dag

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See also: DAG, Dag, dağ, and Dağ

Contents

Translingual[edit]

Symbol[edit]

dag

  1. (metrology) Symbol for the decagram, an SI unit of mass equal to 101 grams.

English[edit]

Pronunciation[edit]

Etymology 1[edit]

From Old English dagge, of uncertain (probably Germanic) origin, cognate with (Middle) Dutch dag, dagge, dagh.

Noun[edit]

dag (plural dags)

  1. A hanging end or shred, in particular a long pointed strip of cloth at the edge of a piece of clothing, or one of a row of decorative strips of cloth that may ornament a tent, booth or fairground.

Etymology 2[edit]

From daglock or daggle-lock.

Noun[edit]

dag (plural dags)

  1. A dangling lock of sheep’s wool matted with dung.
    • Wedgwood
      Daglocks, clotted locks hanging in dags or jags at a sheep's tail.
    • 1998, Wool: Volume 8, Issue 10, as published by the Massey Wool Association:
      He was one of the first significant private buyers of wool in New Zealand, playing a major part in bringing respectability to what at first was a very diverse group. He pioneered the pelletising of dag waste.
    • 1999, G. C. Waghorn, N. G. Gregory, S. E. Todd, and R. Wesselink, Dags in sheep; a look at faeces and reasons for dag formation, published in the Proceedings of the New Zealand Grassland Association 61, on pages 43–49:
      The development of dags first requires some faeces to adhere to wool, but this is only the initial step in accumulation.
    • 2004, Mette Vaarst, Animal health and welfare in organic agriculture, page 323:
      [...] and the use of tanniferous forages may affect faecal consistency, reducing the formation of dag (faeces-coated wool).
    • 2006, in the compilation of the Australian Journal of Experimental Agriculture, volume 46, issues 1-5, published by the Commonwealth Scientific and Industrial Research Organization (Australia), on page 7:
      [Researchers] note that free pellets are characteristic of healthy sheep and that if sheep consistently produced free pellets, wool staining and dag formation would not occur.
Synonyms[edit]
  • daglock, taglock
  • daggings
  • dung tag
    • 1989, Paula Simmons, Raising Sheep the Modern Way, revised edition, Storey Communications Inc., Pownal Vermont, page 212
      Remove dung tags, and do not tie them in with the fleece.
Derived terms[edit]

Verb[edit]

dag (third-person singular simple present dags, present participle dagging, simple past and past participle dagged)

  1. To shear the hindquarters of a sheep in order to remove dags or prevent their formation.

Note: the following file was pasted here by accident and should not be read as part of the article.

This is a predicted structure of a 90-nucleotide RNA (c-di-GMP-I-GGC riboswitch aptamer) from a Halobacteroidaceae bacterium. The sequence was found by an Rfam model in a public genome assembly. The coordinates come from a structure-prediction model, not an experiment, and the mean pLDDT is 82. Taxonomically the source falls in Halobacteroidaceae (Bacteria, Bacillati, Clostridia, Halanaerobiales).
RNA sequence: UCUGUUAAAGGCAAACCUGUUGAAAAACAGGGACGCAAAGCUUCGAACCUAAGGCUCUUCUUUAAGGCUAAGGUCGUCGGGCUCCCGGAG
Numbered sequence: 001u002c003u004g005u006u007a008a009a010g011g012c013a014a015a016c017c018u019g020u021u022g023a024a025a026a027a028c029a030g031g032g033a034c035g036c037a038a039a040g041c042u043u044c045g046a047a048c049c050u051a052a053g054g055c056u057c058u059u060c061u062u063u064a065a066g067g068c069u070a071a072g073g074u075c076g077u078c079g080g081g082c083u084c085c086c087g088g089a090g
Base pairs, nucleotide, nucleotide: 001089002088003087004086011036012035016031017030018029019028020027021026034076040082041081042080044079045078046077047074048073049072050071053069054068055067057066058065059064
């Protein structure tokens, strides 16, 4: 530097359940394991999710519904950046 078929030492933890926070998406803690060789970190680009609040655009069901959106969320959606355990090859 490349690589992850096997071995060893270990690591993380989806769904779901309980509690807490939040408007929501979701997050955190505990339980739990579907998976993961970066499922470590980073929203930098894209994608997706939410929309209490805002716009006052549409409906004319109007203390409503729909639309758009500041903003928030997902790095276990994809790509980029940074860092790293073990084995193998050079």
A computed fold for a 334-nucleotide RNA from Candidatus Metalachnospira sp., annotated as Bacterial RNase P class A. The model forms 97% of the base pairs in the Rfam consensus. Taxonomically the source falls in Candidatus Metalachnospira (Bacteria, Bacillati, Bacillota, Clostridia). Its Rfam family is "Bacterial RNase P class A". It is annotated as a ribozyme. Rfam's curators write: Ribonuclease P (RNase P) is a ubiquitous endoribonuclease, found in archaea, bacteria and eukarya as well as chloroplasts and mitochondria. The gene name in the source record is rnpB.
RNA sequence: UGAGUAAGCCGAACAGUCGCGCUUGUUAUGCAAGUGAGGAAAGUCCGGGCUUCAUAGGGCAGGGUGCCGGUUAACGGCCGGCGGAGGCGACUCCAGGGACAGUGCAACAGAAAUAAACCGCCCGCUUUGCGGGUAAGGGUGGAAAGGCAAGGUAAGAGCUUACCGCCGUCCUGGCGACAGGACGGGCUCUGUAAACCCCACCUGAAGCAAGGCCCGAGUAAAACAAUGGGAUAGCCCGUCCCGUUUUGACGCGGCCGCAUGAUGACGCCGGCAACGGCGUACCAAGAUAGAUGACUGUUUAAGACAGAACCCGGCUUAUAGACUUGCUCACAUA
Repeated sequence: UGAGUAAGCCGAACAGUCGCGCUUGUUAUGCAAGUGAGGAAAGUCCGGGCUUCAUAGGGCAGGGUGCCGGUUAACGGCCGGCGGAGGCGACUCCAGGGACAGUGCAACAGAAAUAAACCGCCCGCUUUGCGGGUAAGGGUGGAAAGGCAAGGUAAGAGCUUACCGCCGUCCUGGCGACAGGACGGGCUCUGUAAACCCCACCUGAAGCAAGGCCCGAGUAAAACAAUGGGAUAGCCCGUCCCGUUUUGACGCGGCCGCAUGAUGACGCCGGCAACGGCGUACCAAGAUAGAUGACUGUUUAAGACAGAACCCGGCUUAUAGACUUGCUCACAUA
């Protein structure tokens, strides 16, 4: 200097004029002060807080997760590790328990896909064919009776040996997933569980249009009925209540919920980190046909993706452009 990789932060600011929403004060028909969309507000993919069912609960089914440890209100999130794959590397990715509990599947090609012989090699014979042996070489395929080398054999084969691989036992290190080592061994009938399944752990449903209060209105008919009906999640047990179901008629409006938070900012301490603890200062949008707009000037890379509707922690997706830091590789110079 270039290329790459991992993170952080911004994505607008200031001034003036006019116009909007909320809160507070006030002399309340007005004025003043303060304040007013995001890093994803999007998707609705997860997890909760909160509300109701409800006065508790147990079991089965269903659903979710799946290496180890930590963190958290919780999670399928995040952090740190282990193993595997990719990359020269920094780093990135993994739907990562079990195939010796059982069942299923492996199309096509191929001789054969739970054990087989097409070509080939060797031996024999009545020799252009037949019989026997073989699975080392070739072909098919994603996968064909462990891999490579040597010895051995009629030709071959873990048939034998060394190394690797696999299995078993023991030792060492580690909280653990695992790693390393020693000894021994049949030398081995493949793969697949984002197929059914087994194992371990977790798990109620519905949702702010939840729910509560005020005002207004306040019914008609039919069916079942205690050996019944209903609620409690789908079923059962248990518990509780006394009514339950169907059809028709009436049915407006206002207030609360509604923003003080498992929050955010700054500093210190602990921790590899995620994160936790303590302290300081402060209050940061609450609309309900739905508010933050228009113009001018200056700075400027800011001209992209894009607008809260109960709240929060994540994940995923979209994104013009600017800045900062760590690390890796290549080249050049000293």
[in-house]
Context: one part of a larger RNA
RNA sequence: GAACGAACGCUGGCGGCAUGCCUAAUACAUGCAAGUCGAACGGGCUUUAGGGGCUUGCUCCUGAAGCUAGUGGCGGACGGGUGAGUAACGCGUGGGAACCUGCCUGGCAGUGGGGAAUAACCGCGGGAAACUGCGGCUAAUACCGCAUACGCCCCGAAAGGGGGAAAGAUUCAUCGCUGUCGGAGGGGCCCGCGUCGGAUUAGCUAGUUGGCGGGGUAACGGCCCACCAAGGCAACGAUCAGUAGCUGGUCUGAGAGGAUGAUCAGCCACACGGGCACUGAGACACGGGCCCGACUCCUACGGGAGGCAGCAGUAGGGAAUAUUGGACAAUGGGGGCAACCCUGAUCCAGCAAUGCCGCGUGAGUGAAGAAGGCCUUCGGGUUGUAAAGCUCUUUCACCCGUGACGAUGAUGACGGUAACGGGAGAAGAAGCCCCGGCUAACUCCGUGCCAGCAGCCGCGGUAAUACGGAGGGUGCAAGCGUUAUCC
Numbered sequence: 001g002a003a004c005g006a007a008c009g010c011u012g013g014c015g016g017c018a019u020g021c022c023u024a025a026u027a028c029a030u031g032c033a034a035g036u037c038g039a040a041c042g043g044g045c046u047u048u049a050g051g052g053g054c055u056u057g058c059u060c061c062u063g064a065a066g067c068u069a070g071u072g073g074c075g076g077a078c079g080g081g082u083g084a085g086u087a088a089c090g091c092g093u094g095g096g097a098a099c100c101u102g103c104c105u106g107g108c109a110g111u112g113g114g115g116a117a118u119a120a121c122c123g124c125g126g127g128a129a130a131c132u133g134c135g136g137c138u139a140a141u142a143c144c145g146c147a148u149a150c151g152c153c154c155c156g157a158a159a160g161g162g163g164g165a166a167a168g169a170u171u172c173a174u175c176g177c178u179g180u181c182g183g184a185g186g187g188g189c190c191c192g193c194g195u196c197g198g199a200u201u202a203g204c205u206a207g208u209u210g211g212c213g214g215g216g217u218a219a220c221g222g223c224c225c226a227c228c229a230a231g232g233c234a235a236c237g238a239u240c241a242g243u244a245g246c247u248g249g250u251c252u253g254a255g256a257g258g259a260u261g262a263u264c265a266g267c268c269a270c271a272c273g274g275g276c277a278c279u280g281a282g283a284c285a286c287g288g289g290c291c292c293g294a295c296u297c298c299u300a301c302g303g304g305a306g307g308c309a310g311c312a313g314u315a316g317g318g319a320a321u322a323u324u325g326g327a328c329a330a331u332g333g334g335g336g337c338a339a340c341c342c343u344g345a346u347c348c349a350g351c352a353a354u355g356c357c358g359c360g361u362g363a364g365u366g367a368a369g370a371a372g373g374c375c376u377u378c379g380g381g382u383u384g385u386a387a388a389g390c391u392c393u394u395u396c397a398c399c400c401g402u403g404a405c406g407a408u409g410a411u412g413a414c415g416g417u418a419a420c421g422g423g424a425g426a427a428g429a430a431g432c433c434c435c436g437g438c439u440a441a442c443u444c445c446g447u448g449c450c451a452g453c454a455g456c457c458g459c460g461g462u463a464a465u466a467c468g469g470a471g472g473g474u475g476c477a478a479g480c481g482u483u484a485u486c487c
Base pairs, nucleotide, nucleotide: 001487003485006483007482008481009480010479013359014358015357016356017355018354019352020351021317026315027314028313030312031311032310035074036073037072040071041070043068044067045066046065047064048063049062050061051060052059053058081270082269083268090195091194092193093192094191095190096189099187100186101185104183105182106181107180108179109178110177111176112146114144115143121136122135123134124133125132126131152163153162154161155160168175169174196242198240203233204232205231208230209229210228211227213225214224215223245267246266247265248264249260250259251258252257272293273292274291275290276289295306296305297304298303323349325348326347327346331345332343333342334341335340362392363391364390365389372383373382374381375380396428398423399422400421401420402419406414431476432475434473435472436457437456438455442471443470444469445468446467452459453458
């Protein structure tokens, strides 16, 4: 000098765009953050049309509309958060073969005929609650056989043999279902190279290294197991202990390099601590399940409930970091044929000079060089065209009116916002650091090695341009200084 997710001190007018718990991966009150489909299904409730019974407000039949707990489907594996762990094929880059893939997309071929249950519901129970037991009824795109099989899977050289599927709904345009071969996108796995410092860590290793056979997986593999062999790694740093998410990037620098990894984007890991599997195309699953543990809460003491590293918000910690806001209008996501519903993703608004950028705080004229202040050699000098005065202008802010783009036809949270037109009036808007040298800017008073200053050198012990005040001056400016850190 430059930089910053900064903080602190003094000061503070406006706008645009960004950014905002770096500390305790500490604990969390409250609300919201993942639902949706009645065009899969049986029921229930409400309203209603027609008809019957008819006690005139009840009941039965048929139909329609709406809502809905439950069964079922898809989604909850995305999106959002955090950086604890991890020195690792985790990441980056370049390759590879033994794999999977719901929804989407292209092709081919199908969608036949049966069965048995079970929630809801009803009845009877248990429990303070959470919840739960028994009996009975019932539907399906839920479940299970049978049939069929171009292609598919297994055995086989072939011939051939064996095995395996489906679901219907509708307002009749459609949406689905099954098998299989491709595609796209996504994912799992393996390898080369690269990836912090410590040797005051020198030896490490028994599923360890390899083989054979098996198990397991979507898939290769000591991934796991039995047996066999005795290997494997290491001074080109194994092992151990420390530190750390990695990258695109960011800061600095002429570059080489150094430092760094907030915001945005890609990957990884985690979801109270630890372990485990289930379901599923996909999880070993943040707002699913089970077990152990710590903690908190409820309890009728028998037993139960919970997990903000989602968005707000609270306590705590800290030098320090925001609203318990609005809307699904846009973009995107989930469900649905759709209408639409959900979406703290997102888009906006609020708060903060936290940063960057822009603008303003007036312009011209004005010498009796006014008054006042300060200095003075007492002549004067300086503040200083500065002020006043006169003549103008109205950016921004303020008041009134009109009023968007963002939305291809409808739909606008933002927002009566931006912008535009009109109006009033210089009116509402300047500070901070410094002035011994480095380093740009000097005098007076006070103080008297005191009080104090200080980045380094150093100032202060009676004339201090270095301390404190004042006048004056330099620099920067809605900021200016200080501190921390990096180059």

• 2007, Graeme R. Quick, Remarkable Australian Farm Machines: Ingenuity on the Land,
      Blade shearers could shear, crutch, mules or dag sheep anywhere they were needed.
    • 2010 January 29, Emma Partridge, Stock Journal, Richie Foster a cut above the rest,
      After learning how to crutch at 13, he could dag 400 sheep in a day by the spring of 1965 and earned himself more than just a bit of pocket money.
  2. To daggle or bemire.
    (Can we find and add a quotation of Johnson to this entry?)

Etymology 3[edit]

From Old French dague (from Old Provençal dague, of uncertain origin, perhaps from Vulgar Latin *daca (Dacian knife), from the Roman province Dacia (roughly modern Romania); the ending is possibly the faintly pejorative -ard suffix, as in poignard (dagger)); cognate with dagger.

Noun[edit]

dag (plural dags)

  1. A skewer.
  2. A spit, a sharpened rod used for roasting food over a fire.
  3. (obsolete) A dagger; a poniard.
    (Can we find and add a quotation of Johnson to this entry?)
  4. (obsolete) A kind of large pistol.
    • Foxe
      The Spaniards discharged their dags, and hurt some.
    • Grose
      A sort of pistol, called dag, was used about the same time as hand guns and harquebuts.
  5. The unbranched antler of a young deer.

Verb[edit]

dag (third-person singular simple present dags, present participle dagging, simple past and past participle dagged)

  1. (transitive) To skewer food, for roasting over a fire
  2. (transitive) To cut or slash the edge of a garment into dags

Etymology 4[edit]

Variation of dang. This definition is lacking an etymology or has an incomplete etymology. You can help Wiktionary by giving it a proper etymology.

Interjection[edit]

dag

  1. (US, informal) Expressing shock, awe or surprise; used as a general intensifier.

Etymology 5[edit]

Back-formation from daggy.

Noun[edit]

dag (plural dags)

  1. (Australia slang, New Zealand derogatory slang) One who dresses unfashionably or without apparent care about appearance.
    • 2004 July 25, Debbie Kruger, Melbourne Weekly Magazine, All the World's a Stage,
      Now, wide-eyed and unfashionably excited ("I’m such a dag!" she remarks several times), she has the leading role of Viola in the Bell Shakespeare Company’s production of Twelfth Night, opening on August 10 at the Victorian Arts Centre Playhouse.
    • 2006 September 26, TV Week, Klancie Keough eliminated,
      What did you think about Mark calling you a dag?
      To me a dag is a person who doesn't have a lot of pride in their appearance or the way they present themselves — the way they sing and how they hold themselves basically. But it didn't really bother me. He said, "You're such a dag, you're cool." I took it as "you're a laidback person". The way they cut it and edited it made it sound on TV like I was grumpy about it, but I wasn't. It was pretty funny how it came across.